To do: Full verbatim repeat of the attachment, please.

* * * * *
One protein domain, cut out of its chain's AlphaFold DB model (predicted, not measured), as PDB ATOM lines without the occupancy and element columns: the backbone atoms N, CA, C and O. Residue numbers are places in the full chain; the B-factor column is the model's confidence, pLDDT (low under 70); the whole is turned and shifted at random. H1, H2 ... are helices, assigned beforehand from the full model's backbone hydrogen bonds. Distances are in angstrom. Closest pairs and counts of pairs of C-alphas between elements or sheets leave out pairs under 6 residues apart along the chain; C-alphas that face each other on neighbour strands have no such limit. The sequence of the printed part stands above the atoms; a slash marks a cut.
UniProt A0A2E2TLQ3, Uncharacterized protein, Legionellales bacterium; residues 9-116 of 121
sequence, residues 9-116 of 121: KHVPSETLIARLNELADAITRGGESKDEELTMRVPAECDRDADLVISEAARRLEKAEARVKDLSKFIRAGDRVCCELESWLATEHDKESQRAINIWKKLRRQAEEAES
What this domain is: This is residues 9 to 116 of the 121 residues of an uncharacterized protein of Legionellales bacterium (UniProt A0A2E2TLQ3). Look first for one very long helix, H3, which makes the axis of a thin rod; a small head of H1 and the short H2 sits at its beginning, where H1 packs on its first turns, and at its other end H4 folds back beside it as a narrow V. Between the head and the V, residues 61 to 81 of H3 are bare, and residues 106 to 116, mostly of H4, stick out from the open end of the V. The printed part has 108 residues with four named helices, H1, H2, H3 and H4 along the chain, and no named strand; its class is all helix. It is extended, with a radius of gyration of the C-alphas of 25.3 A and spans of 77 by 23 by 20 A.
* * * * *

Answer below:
One protein domain, cut out of its chain's AlphaFold DB model (predicted, not measured), as PDB ATOM lines without the occupancy and element columns: the backbone atoms N, CA, C and O. Residue numbers are places in the full chain; the B-factor column is the model's confidence, pLDDT (low under 70); the whole is turned and shifted at random. H1, H2 ... are helices, assigned beforehand from the full model's backbone hydrogen bonds. Distances are in angstrom. Closest pairs and counts of pairs of C-alphas between elements or sheets leave out pairs under 6 residues apart along the chain; C-alphas that face each other on neighbour strands have no such limit. The sequence of the printed part stands above the atoms; a slash marks a cut.
UniProt A0A2E2TLQ3, Uncharacterized protein, Legionellales bacterium; residues 9-116 of 121
sequence, residues 9-116 of 121: KHVPSETLIARLNELADAITRGGESKDEELTMRVPAECDRDADLVISEAARRLEKAEARVKDLSKFIRAGDRVCCELESWLATEHDKESQRAINIWKKLRRQAEEAES
What this domain is: This is residues 9 to 116 of the 121 residues of an uncharacterized protein of Legionellales bacterium (UniProt A0A2E2TLQ3). Look first for one very long helix, H3, which makes the axis of a thin rod; a small head of H1 and the short H2 sits at its beginning, where H1 packs on its first turns, and at its other end H4 folds back beside it as a narrow V. Between the head and the V, residues 61 to 81 of H3 are bare, and residues 106 to 116, mostly of H4, stick out from the open end of the V. The printed part has 108 residues with four named helices, H1, H2, H3 and H4 along the chain, and no named strand; its class is all helix. It is extended, with a radius of gyration of the C-alphas of 25.3 A and spans of 77 by 23 by 20 A.